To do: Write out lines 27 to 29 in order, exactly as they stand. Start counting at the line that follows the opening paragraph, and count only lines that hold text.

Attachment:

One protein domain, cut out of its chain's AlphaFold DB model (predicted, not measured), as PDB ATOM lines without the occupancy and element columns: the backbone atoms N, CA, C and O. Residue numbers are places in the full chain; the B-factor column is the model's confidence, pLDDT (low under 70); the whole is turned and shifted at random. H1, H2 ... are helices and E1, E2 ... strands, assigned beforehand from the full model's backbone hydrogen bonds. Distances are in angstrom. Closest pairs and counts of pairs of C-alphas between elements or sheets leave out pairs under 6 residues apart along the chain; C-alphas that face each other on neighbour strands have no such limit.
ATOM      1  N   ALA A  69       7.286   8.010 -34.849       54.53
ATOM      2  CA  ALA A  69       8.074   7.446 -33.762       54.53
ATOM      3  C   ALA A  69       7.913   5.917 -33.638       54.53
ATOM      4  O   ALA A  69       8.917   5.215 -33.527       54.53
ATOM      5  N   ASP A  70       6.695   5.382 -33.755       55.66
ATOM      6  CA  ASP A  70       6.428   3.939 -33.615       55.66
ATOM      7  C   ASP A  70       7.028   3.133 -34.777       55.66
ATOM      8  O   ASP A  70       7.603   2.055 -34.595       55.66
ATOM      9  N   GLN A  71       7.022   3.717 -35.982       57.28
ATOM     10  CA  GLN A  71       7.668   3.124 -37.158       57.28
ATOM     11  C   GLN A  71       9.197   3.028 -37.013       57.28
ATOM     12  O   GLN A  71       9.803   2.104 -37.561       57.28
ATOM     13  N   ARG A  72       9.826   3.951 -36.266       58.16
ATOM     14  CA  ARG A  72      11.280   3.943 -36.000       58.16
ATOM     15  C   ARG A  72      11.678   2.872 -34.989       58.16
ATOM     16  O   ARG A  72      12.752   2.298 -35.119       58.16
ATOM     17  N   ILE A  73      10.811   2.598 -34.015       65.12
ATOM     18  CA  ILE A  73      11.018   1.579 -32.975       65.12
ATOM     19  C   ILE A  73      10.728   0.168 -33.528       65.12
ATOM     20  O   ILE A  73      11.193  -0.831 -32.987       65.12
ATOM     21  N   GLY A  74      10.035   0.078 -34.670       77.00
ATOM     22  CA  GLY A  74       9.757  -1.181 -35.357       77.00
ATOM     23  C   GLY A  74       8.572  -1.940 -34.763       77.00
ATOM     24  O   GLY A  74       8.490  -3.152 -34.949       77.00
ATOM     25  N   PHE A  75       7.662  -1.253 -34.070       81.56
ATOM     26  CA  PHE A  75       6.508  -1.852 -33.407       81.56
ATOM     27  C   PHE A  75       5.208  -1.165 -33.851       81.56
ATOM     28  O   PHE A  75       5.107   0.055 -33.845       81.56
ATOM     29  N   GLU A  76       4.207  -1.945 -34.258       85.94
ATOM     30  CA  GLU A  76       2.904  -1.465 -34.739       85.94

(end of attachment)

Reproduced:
ATOM     27  C   PHE A  75       5.208  -1.165 -33.851       81.56
ATOM     28  O   PHE A  75       5.107   0.055 -33.845       81.56
ATOM     29  N   GLU A  76       4.207  -1.945 -34.258       85.94